Shakey Dog, An Epic

Ghostface Killah Fishscale

“Shakey Dog,” from Ghostface Killah’s 2006 album Fishscale, tells the story of two veteran stick-up dudes, Tony Starks and Frank, driving to a stash house, entering it and having a shootout in pursuit of the spoils. The story is very light on plot – the previous sentence just summarized the entire plot – but it overflows with details, from the S. Dots on Ghost’s feet, to the smell of fried fish from Harlem and spliffs saturating the car, to the size of Frank’s hoody, to the backstory of an old woman pushing a shopping cart. Way before they even enter the stash house, we can feel the wintry New York City air and the tension that’s making Frank stutter like a nervous dog.

And these guys aren’t amateurs. When they pull up to the block, the stash house’s first line of defense does nothing because they don’t get paid enough to deal with men of Frank and Tony’s caliber. They’re not about that life. But still, Frank is shaking in his goose-down coat. This job has lots of liabilities. “Jackson 5-0,” cops on foot, might come. The cab driver might speed off if things start to look sour. They might not make it back to the Marriott. Through it all Tony is talking tough, blunted into a state of cool confidence, but when his stomach growls after smelling the plantains, steak and rice on the other side of that stash house door, it’s clear that he’s got the shakes too.

Ghostface weaves this tapestry of images effortlessly. Not only is he participating in the story as Tony, speaking in first-person, but he’s also rising and receding with the instrumental, which samples “Love is Blue” by Johnny Johnson, and oscillates between frantic horns and dramatic, pained wails. It’s a juggling act few would attempt and even fewer would complete without failing.

But what really sells the story is not the story itself, but Ghost’s storytelling, the way he delivers the details. “Push the fuckin’ seat up,” he yells with irritation after mentioning that Tony is in the backseat with a stiff leg. “I’m on the floor like ‘holy shit!’ ” he shouts with strangely exhilarated surprise after the stick-up takes an unexpected turn. When he tells the backstory of the 77 year-old lady with the shopping cart and the shotgun inside of that shopping cart, his typically whiny, ambulating voice, briefly becomes respectful, because she’s not someone to be taken lightly. These granular details are what initially stand out, but it’s Ghost’s voice that really brings them to life. For Ghost, merely providing the details isn’t enough. He uses his voice to add dimensions to each description, shading in each image, simultaneously providing and justifying his excessive attention to sights, sounds and smells. Just like your neighborhood barbershop sophist, who always talks more than he listens, Ghost uses every available opportunity to convince the listener that what he’s saying matters. No large breast, no nervous stutter, no stomach growl, is left behind.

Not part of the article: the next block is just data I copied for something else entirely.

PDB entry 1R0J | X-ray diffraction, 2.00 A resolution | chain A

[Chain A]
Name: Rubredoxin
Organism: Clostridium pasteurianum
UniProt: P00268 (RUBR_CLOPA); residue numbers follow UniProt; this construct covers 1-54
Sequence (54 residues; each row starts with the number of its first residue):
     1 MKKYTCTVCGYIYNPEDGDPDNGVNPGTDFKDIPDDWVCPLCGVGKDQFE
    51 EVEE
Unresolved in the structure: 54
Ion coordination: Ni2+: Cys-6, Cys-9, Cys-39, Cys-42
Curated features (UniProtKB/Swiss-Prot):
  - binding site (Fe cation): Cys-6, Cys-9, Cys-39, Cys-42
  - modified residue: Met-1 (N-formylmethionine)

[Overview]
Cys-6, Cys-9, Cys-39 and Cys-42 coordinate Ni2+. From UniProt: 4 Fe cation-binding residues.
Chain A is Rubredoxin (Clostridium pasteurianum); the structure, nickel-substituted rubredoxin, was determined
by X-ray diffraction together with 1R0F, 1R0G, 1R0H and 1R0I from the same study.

A lot of authors try to make their stories more vivid post hoc, paving over gaps and ambiguities in their work in an interview or an afterword or a sequel, but Ghost makes his mark in media res. His directing itself serves as director’s commentary. For Ghostface, everything about this story is big and important and awing, so that’s how he presents it, refusing to allow even the tartar sauce on his shoes to be overlooked.

This insistence on every detail being relevant deviates from the classical definition of epic, where the sheer events of the story indicate the story’s importance. That kind of epic is what you’ll find in a fantasy or fairy tale, where simply seeing a giant or a blind man allegedly elevates the story to epic proportions. That’s not a dismissal of fantasy, but when it comes to storytelling “Shakey Dog” earns its stripes precisely because it doesn’t merely walk us through a museum of certain highly-valued, pre-packaged icons, like “impossible tasks that must be done” and wise blind men. “Shakey Dog” makes it clear why each exhibit deserves our attention.

Of course, every story shouldn’t be in Ghostface Killah High-Definition©. That’s what leads to the dry world-building of some fantasy and sci-fi stories or the misguided search for the “true” person behind RiFF RAFF. Sometimes readymade, easily understood symbols work just fine. Even Ghostface himself could learn from that; some of his songs are vivid to a fault. Ultimately, the need for details really depends on the story being told. For “Shakey Dog,” Ghostface knew what was necessary and he delivered, flawlessly, epically.

Because we live in a world with things like like Epic Meal Time and, it might feel disrespectful to call “Shakey Dog” an epic. With all the other words out there, at first glance epic feels like a George Foreman grill, rarely useful and easy to live without. But that’s precisely why “Shakey Dog” has to be considered epic. It takes a cheapened word, blows off the dust and crud,  and shows its real value. 2007’s Epic Movie may have fallen flat on its face, but its heart was in the right place. Epicness is much more than symphonic movie scores, hour-long battles and men standing on mountaintops. It’s Ghostface Killah, paying $60 plus the toll to take a cab from Staten Island to Harlem, and wreaking havoc in a crowded apartment, all for the cash, coke and the crack.

Further reading:

To Be Continued, by David Brothers

Take Me Back: Ghostface’s Ghosts, by Steven Shaviro.


One thought on “Shakey Dog, An Epic

  1. Pingback: A List of Things I Wrote This Year | The Black Tongue

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